Report | Trade and Globalization

Costly Trade With China: Millions of U.S. jobs displaced with net job loss in every state

Briefing Paper #188

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October 9, 2007 (revised) (originally released May 2, 2007)

Contrary to the predictions of its supporters, China’s entry into the World Trade Organization (WTO) has failed to reduce its trade surplus with the United States or increase overall U.S. employment. The rise in the U.S. trade deficit with China between 1997 and 2006 has displaced production that could have supported 2,166,000 U.S. jobs. Most of these jobs (1.8 million) have been lost since China entered the WTO in 2001. Between 1997 and 2001, growing trade deficits displaced an average of 101,000 jobs per year, or slightly more than the total employment in Manchester, New Hampshire. Since China entered the WTO in 2001, job losses increased to an average of 353,000 per year—more than the total employment in greater Akron, Ohio. Between 2001 and 2006, jobs were displaced in every state and the District of Columbia. Nearly three-quarters of the jobs displaced were in manufacturing industries. Simply put, the promised benefits of trade liberalization with China have been unfulfilled.

As a matter of policy, China tightly pegs its currency’s value to that of the dollar at a rate that encourages a large bilateral surplus with the United States. Maintaining this peg required the purchase of about $200 billion in U.S. Treasury Bills and other securities in 2006 alone.1 This intervention makes the yuan artificially cheap and provides an effective subsidy on Chinese exports; best estimates are that the rate of this effective subsidy is roughly 40%. China also engages in extensive suppression of labor rights; it has been estimated that wages in China would be 47% to 85% higher in the absence of labor repression. China has also been accused of massive direct subsidization of export production. Finally, it maintains strict, non-tariff barriers to imports. As a result, China’s exports to the United States of $288 billion in 2006 were six times greater than U.S. exports to China, which were only $52 billion (Table 1). China’s trade surplus was responsible for 42.6% of the United States’ total, non-oil trade deficit. This is by far the United States’ most imbalanced trading relationship. Unless and until China revalues (raises) the yuan and eliminates these other trade distortions, the U.S. trade deficit and job losses will continue to grow rapidly in the future.

Major findings of this study:

  • The 1.8 million jobs opportunities lost nationwide since 2001 are distributed among all 50 states and the District of Columbia, with the biggest losers, in numeric terms: California (-269,300), Texas (-136,900), New York (-105,900), Illinois (-79,900), Pennsylvania (-78,200), North Carolina (-77,200), Florida (-71,900), Ohio (-66,100), Georgia (-60,400), and Massachusetts (-59,300) (Table 2A).
  • The 10 hardest-hit states, as a share of total state employment, are: New Hampshire (-13,000, -2.1%), North Carolina (-77,200, -2.0%), California (-269,300, -1.8%), Massachusetts (-59,300, -1.8%), Rhode Island (-8,400, -1.8%), South Carolina (-29,200, -1.6%), Vermont (-4,900, -1.6%), Oregon (-25,700, -1.6%), Indiana (-45,200, -1.5%), and Georgia (-60,400, -1.5%) (Table 2B).

China’s entry into the WTO was supposed to bring it into compliance with an enforceable, rules-based regime, which would require that it open its markets to imports from the United States and other nations. The United States also negotiated a series of special safeguard measures designed to limit the disruptive effects of surging Chinese imports on domestic producers. However, the core of the agreement failed to include any protections to maintain or improve labor or environmental standards. As a result, China’s entry into the WTO has further tilted the international economic playing field against domestic workers and firms, and in favor of multinational companies (MNCs) from the United States and other countries, and state- and privately-owned exporters in China. This has increased the global “race to the bottom” in wages and environmental quality and caused the closing of thousands of U.S. factories, decimating employment in a wide range of communities, states, and entire regions of the United States.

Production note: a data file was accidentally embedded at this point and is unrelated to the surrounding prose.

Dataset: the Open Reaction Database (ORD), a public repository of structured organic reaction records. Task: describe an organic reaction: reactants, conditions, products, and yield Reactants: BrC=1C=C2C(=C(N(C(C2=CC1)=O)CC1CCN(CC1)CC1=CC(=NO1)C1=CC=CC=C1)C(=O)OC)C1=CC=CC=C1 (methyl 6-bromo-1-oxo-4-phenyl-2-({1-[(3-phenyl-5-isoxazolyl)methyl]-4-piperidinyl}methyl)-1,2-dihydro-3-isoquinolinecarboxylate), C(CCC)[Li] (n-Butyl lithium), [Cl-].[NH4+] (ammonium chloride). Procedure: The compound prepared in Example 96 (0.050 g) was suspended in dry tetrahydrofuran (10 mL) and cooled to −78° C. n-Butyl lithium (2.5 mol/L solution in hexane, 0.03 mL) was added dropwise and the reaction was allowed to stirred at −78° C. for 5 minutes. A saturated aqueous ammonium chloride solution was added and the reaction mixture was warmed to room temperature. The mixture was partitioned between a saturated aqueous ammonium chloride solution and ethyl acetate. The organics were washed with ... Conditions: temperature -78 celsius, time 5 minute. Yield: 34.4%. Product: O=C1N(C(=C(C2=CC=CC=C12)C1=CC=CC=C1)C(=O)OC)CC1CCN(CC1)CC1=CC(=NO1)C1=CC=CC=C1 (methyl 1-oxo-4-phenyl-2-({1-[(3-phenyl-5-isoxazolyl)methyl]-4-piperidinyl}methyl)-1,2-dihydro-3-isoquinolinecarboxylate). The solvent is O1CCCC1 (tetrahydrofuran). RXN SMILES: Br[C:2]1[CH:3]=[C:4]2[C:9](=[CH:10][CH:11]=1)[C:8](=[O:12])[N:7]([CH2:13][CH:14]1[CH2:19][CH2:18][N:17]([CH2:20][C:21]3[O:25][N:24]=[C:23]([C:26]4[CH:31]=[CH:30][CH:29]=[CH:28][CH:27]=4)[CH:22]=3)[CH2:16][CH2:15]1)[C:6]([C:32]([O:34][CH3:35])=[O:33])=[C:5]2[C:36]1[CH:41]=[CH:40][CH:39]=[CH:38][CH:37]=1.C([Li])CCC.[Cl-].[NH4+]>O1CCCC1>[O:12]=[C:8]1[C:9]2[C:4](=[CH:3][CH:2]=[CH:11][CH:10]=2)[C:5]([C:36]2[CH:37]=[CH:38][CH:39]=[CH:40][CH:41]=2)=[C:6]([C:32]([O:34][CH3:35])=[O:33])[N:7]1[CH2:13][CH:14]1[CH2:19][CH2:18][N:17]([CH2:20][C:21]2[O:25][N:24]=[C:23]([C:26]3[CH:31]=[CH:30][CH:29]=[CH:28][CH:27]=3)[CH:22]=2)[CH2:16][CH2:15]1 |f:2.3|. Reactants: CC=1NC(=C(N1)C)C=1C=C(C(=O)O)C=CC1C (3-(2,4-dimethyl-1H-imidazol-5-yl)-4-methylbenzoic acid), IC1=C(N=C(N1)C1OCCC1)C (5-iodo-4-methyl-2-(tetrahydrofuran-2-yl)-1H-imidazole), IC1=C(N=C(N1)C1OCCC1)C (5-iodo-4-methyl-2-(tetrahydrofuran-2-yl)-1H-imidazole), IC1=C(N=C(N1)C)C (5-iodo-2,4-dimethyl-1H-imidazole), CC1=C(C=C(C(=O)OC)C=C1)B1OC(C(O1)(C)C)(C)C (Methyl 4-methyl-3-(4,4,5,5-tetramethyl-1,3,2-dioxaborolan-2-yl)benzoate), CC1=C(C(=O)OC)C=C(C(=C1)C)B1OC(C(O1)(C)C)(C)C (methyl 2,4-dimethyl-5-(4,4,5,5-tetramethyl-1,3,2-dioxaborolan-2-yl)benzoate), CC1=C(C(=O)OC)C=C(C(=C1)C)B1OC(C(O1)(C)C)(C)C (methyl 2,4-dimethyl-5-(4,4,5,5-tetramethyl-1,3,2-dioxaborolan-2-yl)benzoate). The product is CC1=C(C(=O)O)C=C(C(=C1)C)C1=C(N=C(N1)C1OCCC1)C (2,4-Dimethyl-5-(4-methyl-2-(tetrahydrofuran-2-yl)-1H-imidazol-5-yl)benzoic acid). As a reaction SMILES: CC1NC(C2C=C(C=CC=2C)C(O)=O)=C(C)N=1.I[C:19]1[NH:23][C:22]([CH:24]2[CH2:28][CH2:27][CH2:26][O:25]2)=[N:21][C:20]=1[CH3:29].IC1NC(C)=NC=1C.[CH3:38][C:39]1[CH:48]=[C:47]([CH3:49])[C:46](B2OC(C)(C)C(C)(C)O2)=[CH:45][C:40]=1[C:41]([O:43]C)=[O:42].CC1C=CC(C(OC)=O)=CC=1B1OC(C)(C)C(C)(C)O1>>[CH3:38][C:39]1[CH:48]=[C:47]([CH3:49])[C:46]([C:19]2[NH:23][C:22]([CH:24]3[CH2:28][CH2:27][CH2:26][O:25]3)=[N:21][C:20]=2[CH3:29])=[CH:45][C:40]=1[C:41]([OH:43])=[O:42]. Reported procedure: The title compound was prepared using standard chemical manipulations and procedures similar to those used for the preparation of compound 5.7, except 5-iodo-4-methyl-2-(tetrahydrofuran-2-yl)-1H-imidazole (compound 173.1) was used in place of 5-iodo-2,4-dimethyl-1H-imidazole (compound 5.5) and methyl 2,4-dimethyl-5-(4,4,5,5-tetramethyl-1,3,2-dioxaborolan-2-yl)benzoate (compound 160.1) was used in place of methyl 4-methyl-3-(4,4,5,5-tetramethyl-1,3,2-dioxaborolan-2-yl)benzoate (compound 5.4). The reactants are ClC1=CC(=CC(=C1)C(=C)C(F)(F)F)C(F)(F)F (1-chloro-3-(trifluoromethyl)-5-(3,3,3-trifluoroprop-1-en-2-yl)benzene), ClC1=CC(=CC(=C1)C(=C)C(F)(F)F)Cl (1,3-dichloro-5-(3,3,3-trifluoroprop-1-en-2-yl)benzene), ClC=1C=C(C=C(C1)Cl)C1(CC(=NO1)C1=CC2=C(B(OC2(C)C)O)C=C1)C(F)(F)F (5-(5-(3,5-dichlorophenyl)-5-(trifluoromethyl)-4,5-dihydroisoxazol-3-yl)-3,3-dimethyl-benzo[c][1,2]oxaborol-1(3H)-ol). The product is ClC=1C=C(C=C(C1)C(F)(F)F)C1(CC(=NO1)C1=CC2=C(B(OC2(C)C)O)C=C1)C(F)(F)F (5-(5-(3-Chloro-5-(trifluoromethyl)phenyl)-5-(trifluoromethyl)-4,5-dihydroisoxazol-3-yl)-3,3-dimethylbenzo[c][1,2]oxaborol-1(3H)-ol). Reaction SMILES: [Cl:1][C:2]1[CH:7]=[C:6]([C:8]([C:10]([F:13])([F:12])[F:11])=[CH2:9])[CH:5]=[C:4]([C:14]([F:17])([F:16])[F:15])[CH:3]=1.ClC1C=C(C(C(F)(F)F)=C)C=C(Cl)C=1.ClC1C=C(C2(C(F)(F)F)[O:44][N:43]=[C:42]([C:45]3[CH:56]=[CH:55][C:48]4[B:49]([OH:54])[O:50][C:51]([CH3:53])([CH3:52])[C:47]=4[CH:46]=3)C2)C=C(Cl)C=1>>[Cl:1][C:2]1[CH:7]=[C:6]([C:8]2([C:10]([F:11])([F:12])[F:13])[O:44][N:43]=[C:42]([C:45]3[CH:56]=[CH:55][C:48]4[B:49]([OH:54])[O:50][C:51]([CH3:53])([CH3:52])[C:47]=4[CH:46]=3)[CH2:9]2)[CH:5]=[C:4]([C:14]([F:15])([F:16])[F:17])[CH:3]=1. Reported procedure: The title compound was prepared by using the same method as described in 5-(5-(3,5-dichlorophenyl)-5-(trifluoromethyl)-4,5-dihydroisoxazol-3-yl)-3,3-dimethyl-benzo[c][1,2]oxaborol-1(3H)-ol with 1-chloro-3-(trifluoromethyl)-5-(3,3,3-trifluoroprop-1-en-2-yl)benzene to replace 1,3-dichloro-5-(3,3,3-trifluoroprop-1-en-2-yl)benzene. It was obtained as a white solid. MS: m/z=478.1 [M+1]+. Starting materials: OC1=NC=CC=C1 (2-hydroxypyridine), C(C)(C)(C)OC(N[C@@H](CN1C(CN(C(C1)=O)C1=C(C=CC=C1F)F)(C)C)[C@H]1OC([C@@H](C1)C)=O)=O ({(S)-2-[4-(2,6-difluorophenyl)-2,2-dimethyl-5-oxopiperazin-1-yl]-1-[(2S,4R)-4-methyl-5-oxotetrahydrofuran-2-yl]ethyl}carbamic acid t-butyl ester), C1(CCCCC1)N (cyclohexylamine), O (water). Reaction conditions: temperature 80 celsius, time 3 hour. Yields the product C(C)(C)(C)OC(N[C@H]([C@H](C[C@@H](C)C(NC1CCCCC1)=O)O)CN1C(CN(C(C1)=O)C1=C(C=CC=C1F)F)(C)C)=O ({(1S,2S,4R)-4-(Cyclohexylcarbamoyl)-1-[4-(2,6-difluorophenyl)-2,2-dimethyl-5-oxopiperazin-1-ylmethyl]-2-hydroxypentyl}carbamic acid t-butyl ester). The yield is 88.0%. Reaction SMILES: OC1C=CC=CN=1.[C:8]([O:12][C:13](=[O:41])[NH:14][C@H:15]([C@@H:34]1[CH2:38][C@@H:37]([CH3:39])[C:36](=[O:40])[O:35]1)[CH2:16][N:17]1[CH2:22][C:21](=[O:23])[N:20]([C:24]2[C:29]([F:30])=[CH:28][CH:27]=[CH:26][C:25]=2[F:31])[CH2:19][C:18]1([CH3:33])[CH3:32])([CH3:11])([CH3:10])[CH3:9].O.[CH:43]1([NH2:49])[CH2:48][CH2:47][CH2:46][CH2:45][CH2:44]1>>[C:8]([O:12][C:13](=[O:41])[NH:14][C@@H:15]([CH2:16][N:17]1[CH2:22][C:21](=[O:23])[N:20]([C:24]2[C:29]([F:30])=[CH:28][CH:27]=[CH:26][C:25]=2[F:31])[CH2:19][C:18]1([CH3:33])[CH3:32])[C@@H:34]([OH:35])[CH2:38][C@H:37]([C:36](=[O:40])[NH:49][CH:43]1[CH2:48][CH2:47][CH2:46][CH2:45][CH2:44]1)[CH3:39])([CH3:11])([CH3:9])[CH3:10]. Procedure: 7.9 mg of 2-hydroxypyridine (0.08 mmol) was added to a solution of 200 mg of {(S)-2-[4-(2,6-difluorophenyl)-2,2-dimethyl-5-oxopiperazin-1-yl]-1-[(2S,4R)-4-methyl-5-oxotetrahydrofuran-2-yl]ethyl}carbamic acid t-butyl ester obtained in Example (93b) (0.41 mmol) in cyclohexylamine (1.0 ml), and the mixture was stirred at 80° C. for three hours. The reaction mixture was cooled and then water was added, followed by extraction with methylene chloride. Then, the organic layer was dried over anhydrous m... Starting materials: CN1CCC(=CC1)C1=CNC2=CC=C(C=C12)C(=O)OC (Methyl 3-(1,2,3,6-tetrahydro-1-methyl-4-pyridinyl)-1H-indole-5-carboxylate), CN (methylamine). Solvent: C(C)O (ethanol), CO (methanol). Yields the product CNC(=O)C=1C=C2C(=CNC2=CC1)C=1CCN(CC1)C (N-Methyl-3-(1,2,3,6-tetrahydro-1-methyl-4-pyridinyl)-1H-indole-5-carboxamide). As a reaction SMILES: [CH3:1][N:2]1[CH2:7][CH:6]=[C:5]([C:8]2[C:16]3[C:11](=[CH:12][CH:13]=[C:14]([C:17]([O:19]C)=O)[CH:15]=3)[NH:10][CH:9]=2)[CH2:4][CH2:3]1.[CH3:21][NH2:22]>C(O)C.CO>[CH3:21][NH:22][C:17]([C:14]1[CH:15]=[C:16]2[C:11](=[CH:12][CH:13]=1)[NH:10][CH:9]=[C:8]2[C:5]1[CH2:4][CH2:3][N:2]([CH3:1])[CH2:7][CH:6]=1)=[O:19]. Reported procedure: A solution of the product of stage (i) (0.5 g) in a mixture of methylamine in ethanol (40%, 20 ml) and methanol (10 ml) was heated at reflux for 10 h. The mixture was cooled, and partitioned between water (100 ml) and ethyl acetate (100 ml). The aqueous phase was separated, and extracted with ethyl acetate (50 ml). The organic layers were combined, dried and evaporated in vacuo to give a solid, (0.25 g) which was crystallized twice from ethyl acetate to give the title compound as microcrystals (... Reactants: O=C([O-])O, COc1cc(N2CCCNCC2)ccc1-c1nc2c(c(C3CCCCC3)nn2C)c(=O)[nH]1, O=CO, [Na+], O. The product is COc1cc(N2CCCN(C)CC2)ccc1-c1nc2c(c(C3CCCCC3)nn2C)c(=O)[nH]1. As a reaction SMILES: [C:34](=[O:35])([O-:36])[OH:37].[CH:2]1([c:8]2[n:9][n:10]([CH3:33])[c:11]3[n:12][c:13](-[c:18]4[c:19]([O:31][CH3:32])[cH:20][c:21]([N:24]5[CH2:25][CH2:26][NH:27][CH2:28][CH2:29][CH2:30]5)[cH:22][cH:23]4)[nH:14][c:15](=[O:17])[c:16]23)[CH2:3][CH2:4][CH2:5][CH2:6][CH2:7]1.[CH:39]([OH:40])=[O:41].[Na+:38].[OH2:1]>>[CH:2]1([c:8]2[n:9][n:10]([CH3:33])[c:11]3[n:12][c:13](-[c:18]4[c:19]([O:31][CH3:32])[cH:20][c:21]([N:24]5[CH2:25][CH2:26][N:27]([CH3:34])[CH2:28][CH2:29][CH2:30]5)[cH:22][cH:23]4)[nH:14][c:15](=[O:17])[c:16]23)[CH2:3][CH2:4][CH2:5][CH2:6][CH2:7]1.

Table 1

Table 2a, Table 2b

False promises

Proponents of China’s entry into the WTO frequently claimed that it would create jobs in the United States, increase U.S. exports, and improve the trade deficit with China. President Clinton claimed that the agreement allowing China into the WTO, which was negotiated during his administration, “creates a win-win result for both countries” (Clinton 2000, 9). He argued that exports to China “now support hundreds of thousands of American jobs” and that “these figures can grow substantially with the new access to the Chinese market the WTO agreement creates” (Clinton 2000, 10). Others in the White House, such as Kenneth Liberthal, the special advisor to the president and senior director for Asia affairs at the National Security Council, echoed Clinton’s assessment:

Let’s be clear as to why a trade deficit might decrease in the short term. China exports far more to the U.S. than it imports [from] the U.S….It will not grow as much as it would have grown without this agreement and over time clearly it will shrink with this agreement.2

Promises about jobs and exports misrepresented the real effects of trade on the U.S. economy: trade both creates and destroys jobs. Increases in U.S. exports tend to create jobs in the United States, but increases in imports tend to destroy jobs as imports displace goods that otherwise would have been made in the United States by domestic workers.